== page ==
Dolphins' Baty and wife living on time borrowed from stalker

Miami had just beaten New England on the road, 20-10, and Miami Dolphins tight end Greg Baty was relaxing in the afterglow of one his best days as a professional football player. For the moment, the fear didn't show in his eyes.

He had caught four passes from Dan Marino for 89 yards. A good day's work. "I can't wait to go home and hug my wife," he said.


That's when the haunted look returned to his face. He had thought of his wife, Kathleen, home and alone.

Granted, she's in no more danger now than any other woman alone. But time is an enemy to the Batys. Their enjoyment of life is constantly tempered by knowing each passing day brings them closer to a nightmare becoming real once again.


Against their will, they await the day Lawrence Stagner is released from prison -- and comes looking for Kathleen again.

Kathleen Gallagher Baty and Stagner were in the same high school in Redwood, Calif. She knew him vaguely because they both ran track. Three years later, when Kathleen was a cheerleader at UCLA, Stagner called her and said he was going to kill her current boyfriend and take her away.

That was in 1982. Over the next eight years, Stagner stalked Kathleen relentlessly. Jailed and released, he never stopped, including when she married Greg Baty in April last year.

Stalking -- one of the cruelest things one human being can do to another. Because of Baty's story, California has made it a felony. Everywhere else, it is a misdemeanor.

To the Batys, Stagner should be treated like a killer now, before he really becomes one.

"In a sense, he's already taken a life," Kathleen told the Fort Lauderdale (Fla.) News & Sun-Sentinel. "The way I lived before 1982 is over. I have to take precautions in everyday life that other people never pay a second thought."

Greg Baty, who has never met Stagner, detests the helplessness a lawful person can feel when dealing with someone who travels outside of the law.

"I don't want to say [I'd like to hurt him or kill him]," Baty said, "but I wouldn't mind if he got hit by a car."


At the moment, Stagner is in prison in California. But he could be released in fewer than four years.

In May 1990, Stagner confronted Kathleen Baty in her home in Menlo Park, Calif. Greg Baty was at a Dolphins mini-camp in Miami, trying to make the team after being waived by six teams in three years.

Stagner was armed with a buck knife and a semiautomatic rifle with 180 rounds of ammunition. He told Kathleen he was taking her to Oregon, where they would live happily ever after.

Kathleen's mother happened to call on the phone and could tell something was wrong by Kathleen's nonsensical replies to her remarks. Mrs. Gallagher called the police, and they called Kathleen.

"Is Larry there?"



"Is he armed?"


Stagner tied up Kathleen and took her out of the house -- and found a SWAT team awaiting him. She broke free and, as if Hollywood had written the script, ran into her father's arms.

Originally charged with kidnapping, which would have meant a 15-year jail sentence, Stagner pleaded guilty to "attempted kidnapping" and received an eight-year, 10-month sentence. He is eligible for parole after serving half of his time, four years and five months from his sentencing in August 1990.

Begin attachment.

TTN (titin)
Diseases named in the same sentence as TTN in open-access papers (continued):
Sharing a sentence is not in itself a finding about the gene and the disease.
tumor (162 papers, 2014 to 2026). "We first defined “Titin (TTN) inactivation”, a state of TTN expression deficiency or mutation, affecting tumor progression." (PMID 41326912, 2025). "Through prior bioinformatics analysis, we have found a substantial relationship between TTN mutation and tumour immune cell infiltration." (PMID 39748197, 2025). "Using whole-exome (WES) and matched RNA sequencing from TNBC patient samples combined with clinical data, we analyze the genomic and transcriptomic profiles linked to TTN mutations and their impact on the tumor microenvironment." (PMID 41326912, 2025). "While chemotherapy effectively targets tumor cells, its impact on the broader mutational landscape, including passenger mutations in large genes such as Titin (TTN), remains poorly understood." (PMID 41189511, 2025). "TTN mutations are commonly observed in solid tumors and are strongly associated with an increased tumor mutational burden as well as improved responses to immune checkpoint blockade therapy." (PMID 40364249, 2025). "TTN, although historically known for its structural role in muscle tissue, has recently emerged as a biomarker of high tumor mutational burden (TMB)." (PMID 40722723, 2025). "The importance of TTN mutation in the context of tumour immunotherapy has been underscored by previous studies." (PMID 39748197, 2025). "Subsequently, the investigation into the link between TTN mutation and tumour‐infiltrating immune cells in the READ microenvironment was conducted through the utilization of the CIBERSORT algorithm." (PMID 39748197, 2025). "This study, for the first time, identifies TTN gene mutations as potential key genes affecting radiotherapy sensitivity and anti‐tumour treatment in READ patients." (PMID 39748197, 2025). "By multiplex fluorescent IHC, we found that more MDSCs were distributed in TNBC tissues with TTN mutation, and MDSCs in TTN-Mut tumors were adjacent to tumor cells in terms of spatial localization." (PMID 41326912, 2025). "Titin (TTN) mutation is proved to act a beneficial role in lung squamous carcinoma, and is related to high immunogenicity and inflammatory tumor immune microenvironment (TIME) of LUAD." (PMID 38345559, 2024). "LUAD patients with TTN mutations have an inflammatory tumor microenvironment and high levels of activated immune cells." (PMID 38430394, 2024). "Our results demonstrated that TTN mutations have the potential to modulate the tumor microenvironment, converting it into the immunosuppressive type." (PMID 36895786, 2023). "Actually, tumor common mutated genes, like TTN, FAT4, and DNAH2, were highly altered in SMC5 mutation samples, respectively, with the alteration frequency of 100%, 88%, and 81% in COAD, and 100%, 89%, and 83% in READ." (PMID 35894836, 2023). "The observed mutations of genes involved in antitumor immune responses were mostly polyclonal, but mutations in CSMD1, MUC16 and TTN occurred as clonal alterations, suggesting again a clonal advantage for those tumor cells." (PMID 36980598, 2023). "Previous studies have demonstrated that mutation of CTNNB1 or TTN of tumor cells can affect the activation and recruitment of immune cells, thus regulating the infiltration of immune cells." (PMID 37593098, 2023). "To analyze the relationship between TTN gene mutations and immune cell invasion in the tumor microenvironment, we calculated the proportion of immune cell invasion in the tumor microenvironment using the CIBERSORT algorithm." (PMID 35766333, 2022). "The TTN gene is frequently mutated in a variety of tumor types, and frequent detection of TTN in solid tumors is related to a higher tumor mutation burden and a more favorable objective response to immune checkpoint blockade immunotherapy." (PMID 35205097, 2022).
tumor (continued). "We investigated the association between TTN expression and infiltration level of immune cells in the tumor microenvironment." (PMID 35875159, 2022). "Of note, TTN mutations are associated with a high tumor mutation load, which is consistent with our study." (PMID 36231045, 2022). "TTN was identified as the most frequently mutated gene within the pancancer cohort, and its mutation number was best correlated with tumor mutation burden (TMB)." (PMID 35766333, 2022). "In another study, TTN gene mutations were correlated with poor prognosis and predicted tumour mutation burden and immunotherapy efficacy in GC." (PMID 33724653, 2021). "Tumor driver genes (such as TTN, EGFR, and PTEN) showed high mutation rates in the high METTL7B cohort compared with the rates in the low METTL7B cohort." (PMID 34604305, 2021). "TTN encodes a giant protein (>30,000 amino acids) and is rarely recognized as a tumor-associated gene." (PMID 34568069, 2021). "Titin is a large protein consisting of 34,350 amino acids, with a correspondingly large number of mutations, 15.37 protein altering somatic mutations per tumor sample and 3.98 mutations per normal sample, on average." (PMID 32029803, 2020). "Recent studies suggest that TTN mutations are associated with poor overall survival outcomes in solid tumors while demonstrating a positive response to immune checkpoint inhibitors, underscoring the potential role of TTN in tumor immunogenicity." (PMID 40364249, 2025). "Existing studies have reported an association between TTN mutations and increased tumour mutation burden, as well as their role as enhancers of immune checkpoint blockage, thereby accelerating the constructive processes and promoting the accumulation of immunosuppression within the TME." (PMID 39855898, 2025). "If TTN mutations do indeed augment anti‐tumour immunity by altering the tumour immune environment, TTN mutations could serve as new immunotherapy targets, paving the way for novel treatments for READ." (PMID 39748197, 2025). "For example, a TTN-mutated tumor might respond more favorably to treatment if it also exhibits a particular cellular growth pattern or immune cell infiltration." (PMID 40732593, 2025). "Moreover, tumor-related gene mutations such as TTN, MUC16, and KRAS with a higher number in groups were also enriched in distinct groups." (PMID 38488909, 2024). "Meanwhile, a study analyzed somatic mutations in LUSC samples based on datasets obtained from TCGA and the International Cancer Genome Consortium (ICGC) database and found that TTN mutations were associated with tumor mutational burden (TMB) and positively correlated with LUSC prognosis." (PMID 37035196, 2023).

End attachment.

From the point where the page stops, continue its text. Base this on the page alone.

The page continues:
Though the Batys have resisted two offers to make a TV movie of their experience, they have decided to talk about it and campaign for stricter stalking laws.

"Kathy and I made a conscious decision to go public because something needs to be done," Baty said. "The laws need to be changed everywhere.


"Also, this is a way of fighting back, which Kathy needs. She

doesn't feel so helpless, so much a victim, this way."

Baty frequently uses the word, "unfair," when discussing the world of fear that has been forced upon them. Kathleen has tried to understand Stagner.

"He has a personality order called erotomania," she said. "A person becomes obsessed with somebody and is totally delusional. They think that person will rescue them from all their life's problems."

Greg Baty has no sympathy or understanding for Stagner.

"It's weird because the victim goes through a period where she feels sorry for the perpetrator," he said last year after the trial. "I don't understand that. It's hard for me to relate to that."


Now, with Stagner in prison, the Batys are making a combined effort of getting the most out of their lives today and preparing for the future. And they want others to know what one person's delusional behavior can do to other people's existence.

They want laws that protect the innocent first, then concern themselves with protecting the rights of the accused. Their stand is simple: No person should have the right to make others live in fear.

"I just want to take advantage of these next four years," Kathleen said, "and enjoy myself."

Greg Baty wants to play winning football -- and then get home as quick as he can to protect what really matters in his life.

The Batys now live in the Miami area. She is trying to live the life of a normal housewife -- and he is trying to find belated stability in his NFL career.

Selected by New England in the eighth round in 1986, Baty made three all-rookie teams. However, he became an outspoken player representative for the union during the '87 strike and suddenly could not hold a job. After New England, he was picked up and waived by the Los Angeles Rams, Phoenix, the New York Giants, Tampa Bay and Miami.